Everybody remembers the first time they get behind the wheel. They can feel the adrenaline start to pump, hands clenched at ten and two o’clock just like dad said. Finally after listening to a long-winded speech about being safe driving and how “the car is no toy” you put the car in drive and are off! This is a once in a lifetime type feeling, but sadly one that kids in the future won’t get to experience. This is because the future is going to consist of driverless cars. This experience that has been such a big part of people’s lives for generations, is becoming automatized. This is going to bring about a big cultural shift as people adjust to not driving anymore, but being driven everywhere.
This transition has already been underway and is starting its long evolution to full automation at UPS to help make deliveries more efficient. This computer software has been the work of millions of dollars over years to try and save UPS money by creating the most efficient system of delivery packages, while maintaining some of the autonomy for delivery drivers. As mentioned in the Wall Street Journal article by Steven Rosenbush and Laura Stevens, At UPS, The Algorithm is the Driver, “Orion…is not an endgame; it is part of a platform,” Mr Abney, UPS’s CEO, said…UPS Engineers are already enhancing Orion so it will update delivery schedules while drivers are on the road, useful in a situation in which a driver might abandon Orion’s instructions because of an unexpected road closure due to an accident, but want to resume using Orion late in the day.” This self adjusting automation will save UPS millions of dollars a year in shipping costs, and is the type of software that self driving cars will eventually utilize. This will revolutionize many industries such as UPS’s as the need for delivery drivers dissipates.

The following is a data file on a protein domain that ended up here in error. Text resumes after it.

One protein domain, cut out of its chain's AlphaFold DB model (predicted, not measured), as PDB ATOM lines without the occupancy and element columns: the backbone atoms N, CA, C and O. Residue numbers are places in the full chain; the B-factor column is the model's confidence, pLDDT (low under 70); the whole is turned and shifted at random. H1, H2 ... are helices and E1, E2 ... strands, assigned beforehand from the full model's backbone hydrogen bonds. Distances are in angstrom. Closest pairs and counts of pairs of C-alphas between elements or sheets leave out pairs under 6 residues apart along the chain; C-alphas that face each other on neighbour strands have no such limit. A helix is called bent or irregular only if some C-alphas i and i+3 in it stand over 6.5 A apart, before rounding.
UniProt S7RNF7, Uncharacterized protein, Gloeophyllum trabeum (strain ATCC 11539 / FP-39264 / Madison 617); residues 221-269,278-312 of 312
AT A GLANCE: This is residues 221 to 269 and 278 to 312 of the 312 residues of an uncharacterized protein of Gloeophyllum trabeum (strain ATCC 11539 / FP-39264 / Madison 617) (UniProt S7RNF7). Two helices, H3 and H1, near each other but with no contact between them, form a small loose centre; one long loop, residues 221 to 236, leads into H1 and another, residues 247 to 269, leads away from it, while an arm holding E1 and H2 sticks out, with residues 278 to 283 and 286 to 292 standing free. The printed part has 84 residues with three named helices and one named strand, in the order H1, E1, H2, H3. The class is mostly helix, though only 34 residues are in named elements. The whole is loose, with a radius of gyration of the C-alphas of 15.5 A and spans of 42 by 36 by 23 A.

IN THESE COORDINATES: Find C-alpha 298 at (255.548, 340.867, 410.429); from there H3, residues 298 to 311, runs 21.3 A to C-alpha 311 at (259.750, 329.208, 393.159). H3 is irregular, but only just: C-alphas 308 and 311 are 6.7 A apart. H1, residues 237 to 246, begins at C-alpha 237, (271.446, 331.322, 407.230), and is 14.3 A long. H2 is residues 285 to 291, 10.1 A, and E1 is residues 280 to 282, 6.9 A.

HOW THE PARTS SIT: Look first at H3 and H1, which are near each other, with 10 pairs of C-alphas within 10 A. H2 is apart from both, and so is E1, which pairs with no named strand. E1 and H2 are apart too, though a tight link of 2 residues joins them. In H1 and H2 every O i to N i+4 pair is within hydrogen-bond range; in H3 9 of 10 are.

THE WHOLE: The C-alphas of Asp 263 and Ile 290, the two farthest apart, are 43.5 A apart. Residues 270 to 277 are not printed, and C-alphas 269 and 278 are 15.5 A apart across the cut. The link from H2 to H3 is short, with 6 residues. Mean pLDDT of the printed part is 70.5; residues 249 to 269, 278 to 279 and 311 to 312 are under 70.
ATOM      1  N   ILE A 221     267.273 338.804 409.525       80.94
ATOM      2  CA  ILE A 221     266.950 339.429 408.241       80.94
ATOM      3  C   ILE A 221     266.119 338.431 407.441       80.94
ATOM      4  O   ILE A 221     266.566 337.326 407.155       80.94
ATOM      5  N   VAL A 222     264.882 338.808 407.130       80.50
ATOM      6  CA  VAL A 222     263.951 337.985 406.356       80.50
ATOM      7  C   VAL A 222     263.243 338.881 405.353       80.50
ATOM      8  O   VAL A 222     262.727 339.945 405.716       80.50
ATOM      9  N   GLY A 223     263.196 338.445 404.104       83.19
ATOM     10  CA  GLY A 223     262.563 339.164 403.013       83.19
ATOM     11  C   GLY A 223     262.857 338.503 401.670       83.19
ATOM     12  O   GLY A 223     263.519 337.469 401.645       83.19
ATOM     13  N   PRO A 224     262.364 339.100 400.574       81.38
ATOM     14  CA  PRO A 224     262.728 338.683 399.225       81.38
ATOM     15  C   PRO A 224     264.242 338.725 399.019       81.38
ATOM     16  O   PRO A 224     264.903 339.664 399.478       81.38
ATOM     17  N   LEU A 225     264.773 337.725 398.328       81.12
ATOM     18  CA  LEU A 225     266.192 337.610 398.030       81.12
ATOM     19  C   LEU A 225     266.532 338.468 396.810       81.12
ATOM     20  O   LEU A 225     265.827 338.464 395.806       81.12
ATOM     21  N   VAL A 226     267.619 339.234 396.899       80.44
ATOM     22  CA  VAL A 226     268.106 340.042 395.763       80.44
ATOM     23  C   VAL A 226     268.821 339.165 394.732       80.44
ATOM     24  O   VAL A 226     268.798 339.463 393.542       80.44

One big concern with driverless cars is if they will be safe. This should not be of any concern because as Ray Massey writes in his article, Self-driving Cars hit UK Roads, “Many experts say that driverless cars could actually reduce the risk of accidents as computers are able to react a lot faster than humans.” He also notes “94% of road deaths and injuries involve human error.” This statistic alone is a reason advocating for driverless cars. Humans make mistakes, and while people may argue that computers do too, if we can even reduce the amount of accidents and traffic deaths by 20%, a very modest goal, we will save ~250,000 people’s lives. Which is reason enough to continue this movement to driverless cars.